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A Culture of Conspiracy: Apocalyptic Visions in Contemporary America
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A Culture of Conspiracy: Apocalyptic Visions in Contemporary America

3.64  ·  Rating details ·  146 Ratings  ·  17 Reviews
What do UFO believers, Christian millennialists, and right-wing conspiracy theorists have in common? According to Michael Barkun in this fascinating yet disturbing book, quite a lot. It is well known that some Americans are obsessed with conspiracies. The Kennedy assassination, the Oklahoma City bombing, and the 2001 terrorist attacks have all generated elaborate stories o ...more
Hardcover, 255 pages
Published November 7th 2003 by University of California Press (first published 2003)
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Jeb Card
Sep 21, 2010 rated it it was amazing  ·  review of another edition
Excellent examination of the fluidity of conspiracy thinking and politics in American society. Barkun shows how seemingly unrelated concepts, if they are considered "forbidden" can crosscut and produce bizarre combinations (antisemitism, populist right wing and New Age left wing politics, UFOs, and subterranean lizard people shouldn't have much in common, and yet ...). His study of the development of Reptilian lore was particularly useful for me, and has pushed me into making some links of my ow ...more
Oct 02, 2012 rated it it was ok
“You shall hear your history such as I think I have read it, not in books composed by those like you, for they are liars, but in the book of nature which never lies.” Jean Jacques Rousseau, On the Inequality among Mankind, Introduction, 7

Barkun's work need to be divided between his research work and his analysis: although he set out to provide us with an overview of the subject of conspiracies at large, and an analysis of the phenomenon to be applied generically, one is bound to review the autho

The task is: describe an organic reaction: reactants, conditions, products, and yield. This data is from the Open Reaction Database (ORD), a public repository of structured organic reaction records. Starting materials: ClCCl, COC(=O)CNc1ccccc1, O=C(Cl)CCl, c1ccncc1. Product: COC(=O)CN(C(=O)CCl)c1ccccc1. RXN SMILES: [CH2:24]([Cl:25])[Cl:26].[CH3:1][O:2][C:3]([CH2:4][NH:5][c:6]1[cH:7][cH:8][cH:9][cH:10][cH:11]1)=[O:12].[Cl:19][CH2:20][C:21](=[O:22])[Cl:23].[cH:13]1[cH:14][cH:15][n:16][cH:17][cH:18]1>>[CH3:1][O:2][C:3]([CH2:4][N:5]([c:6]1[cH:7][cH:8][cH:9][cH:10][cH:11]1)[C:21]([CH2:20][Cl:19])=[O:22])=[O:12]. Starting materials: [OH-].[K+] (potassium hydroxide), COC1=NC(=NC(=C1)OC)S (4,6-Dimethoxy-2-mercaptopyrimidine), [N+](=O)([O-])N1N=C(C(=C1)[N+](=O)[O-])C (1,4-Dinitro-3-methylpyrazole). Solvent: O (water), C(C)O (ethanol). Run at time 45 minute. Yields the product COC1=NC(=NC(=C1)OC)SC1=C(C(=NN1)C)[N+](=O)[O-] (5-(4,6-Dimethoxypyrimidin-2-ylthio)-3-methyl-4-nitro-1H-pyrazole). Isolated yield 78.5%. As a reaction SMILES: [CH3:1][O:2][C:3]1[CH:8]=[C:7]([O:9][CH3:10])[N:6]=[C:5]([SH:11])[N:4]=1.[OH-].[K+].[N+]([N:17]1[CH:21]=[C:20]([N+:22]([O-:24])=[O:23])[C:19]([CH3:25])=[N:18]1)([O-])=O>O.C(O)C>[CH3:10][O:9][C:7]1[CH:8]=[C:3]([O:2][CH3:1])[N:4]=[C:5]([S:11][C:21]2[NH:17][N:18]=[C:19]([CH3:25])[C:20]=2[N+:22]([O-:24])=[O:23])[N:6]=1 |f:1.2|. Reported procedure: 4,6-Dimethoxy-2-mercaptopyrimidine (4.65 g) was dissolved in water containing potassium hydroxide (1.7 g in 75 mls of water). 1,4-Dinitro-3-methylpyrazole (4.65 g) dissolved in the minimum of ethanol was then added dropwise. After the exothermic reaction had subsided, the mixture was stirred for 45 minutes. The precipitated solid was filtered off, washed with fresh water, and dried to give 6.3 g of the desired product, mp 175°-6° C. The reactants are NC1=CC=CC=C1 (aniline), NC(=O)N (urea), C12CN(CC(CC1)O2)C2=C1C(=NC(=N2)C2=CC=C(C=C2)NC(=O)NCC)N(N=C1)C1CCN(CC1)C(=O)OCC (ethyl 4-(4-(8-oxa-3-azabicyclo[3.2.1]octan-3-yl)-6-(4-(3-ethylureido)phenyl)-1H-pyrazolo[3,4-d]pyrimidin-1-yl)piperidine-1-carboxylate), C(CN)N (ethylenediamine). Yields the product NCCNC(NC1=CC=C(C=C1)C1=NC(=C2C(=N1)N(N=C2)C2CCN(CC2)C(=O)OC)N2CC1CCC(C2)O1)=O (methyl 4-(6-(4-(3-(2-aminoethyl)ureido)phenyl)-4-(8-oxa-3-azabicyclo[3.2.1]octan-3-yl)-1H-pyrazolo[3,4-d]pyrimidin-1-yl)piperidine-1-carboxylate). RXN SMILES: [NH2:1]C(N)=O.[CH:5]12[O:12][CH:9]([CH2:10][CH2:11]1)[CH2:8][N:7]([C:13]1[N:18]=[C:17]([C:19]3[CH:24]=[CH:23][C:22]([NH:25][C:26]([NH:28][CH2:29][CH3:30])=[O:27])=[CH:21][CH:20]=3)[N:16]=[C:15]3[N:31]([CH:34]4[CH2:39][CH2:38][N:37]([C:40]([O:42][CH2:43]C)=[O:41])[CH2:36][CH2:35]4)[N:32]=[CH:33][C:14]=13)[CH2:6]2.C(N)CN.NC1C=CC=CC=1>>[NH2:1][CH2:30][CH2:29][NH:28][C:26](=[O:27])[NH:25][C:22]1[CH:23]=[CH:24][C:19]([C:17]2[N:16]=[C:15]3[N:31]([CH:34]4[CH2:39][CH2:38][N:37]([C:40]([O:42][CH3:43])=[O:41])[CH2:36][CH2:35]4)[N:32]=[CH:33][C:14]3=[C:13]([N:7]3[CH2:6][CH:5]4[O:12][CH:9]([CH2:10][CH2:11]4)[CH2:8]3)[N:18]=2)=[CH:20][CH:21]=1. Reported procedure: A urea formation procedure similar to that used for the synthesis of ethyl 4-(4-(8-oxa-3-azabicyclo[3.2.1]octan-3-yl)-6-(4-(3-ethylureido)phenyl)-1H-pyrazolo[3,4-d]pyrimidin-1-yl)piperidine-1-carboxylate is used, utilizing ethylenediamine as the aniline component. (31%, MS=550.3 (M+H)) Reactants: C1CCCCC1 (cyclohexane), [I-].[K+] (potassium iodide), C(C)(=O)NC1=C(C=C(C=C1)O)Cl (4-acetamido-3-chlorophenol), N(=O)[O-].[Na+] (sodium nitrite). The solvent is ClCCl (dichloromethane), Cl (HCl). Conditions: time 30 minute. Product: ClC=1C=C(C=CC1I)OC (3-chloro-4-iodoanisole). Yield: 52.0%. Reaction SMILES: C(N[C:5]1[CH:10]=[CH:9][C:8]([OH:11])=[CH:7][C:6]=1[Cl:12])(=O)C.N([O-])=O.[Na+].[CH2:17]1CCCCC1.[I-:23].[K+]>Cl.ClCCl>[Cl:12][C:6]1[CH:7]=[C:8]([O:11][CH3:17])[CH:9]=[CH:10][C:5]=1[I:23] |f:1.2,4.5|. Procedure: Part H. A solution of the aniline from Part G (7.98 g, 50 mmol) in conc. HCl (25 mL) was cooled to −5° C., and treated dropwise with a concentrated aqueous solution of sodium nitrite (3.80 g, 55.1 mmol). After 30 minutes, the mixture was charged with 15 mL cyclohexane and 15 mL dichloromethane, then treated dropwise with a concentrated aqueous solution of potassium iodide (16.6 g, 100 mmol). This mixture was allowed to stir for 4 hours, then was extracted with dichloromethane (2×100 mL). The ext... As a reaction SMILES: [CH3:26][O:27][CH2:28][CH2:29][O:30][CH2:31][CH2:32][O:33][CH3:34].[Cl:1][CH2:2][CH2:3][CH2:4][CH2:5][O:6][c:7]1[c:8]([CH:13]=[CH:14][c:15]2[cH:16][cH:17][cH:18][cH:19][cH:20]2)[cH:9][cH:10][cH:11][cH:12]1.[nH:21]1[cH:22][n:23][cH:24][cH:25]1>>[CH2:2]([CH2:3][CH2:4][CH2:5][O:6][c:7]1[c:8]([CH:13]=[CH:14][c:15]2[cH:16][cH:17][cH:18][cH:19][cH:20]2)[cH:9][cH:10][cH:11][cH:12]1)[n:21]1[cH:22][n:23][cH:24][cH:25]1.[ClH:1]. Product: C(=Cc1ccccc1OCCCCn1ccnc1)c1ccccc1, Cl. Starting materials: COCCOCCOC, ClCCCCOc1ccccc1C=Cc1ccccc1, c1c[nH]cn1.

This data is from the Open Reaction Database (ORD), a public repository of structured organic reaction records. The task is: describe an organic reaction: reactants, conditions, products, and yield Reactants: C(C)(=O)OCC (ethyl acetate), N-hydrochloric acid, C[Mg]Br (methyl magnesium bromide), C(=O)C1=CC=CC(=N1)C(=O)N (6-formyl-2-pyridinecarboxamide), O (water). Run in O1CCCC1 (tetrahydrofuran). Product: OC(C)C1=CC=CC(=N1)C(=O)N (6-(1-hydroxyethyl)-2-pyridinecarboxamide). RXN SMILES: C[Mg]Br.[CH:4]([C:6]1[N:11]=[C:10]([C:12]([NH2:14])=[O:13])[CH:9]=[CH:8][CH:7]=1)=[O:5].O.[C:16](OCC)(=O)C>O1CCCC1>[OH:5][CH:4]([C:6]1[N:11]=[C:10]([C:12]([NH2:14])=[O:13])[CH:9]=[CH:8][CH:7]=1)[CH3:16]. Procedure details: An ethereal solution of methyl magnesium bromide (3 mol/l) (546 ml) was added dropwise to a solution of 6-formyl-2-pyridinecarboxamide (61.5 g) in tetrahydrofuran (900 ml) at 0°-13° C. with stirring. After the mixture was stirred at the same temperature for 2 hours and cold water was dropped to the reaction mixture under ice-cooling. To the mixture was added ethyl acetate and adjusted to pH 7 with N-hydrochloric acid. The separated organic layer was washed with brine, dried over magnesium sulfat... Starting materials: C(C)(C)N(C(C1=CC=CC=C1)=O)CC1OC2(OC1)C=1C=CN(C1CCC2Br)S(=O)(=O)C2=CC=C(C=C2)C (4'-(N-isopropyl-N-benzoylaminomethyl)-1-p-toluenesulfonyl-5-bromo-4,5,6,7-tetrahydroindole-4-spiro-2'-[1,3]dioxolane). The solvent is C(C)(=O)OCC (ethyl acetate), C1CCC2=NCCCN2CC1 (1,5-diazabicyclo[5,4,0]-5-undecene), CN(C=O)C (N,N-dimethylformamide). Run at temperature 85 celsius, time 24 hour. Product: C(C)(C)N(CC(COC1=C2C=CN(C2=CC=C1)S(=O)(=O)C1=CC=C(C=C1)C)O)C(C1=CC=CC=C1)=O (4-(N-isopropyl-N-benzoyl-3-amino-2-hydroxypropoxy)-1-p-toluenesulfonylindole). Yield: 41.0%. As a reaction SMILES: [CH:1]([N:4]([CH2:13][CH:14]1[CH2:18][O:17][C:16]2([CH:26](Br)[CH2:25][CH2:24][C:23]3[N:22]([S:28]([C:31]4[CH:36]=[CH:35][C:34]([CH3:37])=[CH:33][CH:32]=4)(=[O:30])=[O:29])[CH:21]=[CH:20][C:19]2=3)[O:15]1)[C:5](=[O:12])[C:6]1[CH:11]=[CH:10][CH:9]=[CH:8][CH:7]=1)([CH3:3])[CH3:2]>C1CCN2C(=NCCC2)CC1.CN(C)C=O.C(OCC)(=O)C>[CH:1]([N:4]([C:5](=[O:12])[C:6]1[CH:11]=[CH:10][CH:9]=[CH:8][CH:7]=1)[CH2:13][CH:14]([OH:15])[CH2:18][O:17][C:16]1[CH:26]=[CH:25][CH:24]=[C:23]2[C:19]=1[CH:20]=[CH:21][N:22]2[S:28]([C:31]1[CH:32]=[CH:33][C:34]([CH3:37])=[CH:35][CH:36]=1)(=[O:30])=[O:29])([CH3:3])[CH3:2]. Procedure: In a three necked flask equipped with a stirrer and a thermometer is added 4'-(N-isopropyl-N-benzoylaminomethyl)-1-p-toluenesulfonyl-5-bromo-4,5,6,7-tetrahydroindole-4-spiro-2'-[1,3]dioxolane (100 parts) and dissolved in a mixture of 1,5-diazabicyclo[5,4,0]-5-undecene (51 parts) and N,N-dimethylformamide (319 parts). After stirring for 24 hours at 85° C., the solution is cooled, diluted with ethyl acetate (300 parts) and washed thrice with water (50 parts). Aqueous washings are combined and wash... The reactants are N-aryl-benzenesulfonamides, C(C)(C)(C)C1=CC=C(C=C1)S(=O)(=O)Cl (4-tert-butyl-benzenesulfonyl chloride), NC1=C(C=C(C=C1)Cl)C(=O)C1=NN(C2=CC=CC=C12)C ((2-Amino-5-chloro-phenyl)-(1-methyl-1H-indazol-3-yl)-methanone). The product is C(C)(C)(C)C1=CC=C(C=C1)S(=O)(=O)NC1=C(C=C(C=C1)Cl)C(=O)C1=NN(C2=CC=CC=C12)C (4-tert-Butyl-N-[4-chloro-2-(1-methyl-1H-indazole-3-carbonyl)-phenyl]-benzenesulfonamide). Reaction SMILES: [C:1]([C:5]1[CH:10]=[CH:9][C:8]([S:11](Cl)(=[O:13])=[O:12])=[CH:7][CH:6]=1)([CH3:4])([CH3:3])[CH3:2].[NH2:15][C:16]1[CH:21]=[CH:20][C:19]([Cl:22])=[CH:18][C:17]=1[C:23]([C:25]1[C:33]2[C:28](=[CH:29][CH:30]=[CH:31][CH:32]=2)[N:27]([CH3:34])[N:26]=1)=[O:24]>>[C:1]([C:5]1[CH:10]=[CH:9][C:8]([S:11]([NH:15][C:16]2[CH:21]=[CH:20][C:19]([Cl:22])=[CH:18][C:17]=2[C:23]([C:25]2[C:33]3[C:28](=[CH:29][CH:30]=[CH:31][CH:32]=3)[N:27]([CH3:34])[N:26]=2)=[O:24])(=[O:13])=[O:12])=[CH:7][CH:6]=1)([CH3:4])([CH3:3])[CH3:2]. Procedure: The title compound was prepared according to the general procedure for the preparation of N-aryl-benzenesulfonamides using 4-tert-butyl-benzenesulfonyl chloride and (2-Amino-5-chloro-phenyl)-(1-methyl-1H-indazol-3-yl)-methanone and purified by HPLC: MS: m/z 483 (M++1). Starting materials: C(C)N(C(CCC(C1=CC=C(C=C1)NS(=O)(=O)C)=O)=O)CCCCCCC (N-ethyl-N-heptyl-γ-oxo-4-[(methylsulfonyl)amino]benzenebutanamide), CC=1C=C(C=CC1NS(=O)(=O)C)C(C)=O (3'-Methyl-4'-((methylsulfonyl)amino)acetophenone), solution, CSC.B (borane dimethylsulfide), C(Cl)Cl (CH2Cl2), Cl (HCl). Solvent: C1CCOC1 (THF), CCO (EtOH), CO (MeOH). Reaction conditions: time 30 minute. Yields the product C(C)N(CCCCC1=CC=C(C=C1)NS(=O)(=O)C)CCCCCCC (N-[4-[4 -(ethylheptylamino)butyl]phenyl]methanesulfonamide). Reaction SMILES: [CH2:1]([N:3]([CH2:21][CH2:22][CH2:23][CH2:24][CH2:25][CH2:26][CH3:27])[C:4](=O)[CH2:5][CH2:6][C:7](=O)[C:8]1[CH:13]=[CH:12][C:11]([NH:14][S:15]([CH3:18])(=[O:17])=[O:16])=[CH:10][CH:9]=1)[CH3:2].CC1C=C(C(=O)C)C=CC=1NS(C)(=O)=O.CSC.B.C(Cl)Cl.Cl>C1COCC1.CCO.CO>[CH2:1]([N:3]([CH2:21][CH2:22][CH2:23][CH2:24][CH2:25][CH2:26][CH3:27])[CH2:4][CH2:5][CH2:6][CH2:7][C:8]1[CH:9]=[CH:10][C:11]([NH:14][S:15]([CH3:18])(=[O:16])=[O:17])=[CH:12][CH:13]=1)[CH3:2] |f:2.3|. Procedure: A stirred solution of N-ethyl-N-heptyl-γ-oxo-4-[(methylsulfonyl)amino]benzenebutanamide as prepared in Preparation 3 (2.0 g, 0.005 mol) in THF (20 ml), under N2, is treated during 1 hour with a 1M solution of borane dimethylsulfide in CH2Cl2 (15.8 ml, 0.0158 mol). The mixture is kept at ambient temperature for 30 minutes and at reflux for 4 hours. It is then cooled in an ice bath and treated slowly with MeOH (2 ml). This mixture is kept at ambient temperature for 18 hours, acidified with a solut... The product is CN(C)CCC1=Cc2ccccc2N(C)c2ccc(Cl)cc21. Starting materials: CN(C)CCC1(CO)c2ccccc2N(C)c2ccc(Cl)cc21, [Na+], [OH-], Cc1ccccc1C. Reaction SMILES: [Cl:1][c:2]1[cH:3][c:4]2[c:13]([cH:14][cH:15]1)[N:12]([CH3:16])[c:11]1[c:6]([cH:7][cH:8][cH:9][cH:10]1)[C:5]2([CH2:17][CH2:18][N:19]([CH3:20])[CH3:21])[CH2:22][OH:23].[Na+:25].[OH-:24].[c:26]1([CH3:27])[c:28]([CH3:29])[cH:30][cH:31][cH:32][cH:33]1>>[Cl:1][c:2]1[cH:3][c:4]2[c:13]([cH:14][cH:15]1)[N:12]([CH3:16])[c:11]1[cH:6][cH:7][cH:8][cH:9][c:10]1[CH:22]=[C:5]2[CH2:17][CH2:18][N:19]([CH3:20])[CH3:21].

May 12, 2013 rated it really liked it
An interesting account of how different conspiracy theories melded into a unified subculture of conspiracy in the 1990s, in which conspiracy theorists have blended once-separate conspiracy theories (UFOs, Masons, Jews, New World Order, etc.) into a super conspiracy, what Barkun calls "improvisational millennialism."
Jun 19, 2012 rated it liked it
All in all, a fascinating spotlight on a surreal dark corner of American culture.

They really are out there. And they are strange...very strange.
Feb 26, 2012 rated it really liked it
This book added a new phrase to my idiolect, "stigmatized knowledge".

The author of this book is a sociologist who wrote a book about protestant Christian skin heads. He said that he gathered and read all of the literature he could find while researching that book. A surprise for him was that conspiracy theories, including the existence of UFOs and otherworldly aliens, were a staple of this literature. He used the material on conspiracies to write the current book.

The author says he doesn't know
May 29, 2013 rated it really liked it
I picked this up to prepare and research for a class I'm teaching this fall focusing on the rhetoric of conspiracy theories. A fascinating (as well as frightening and frustrating) read. His terms and categories make it easier to understand and digest the nebulous and contradictory narratives given in these circles. I was a little disappointed in the 9/11 chapter as it felt a little more general and summary of their responses. Maybe it's just indicative of the (relatively, at least when this was ...more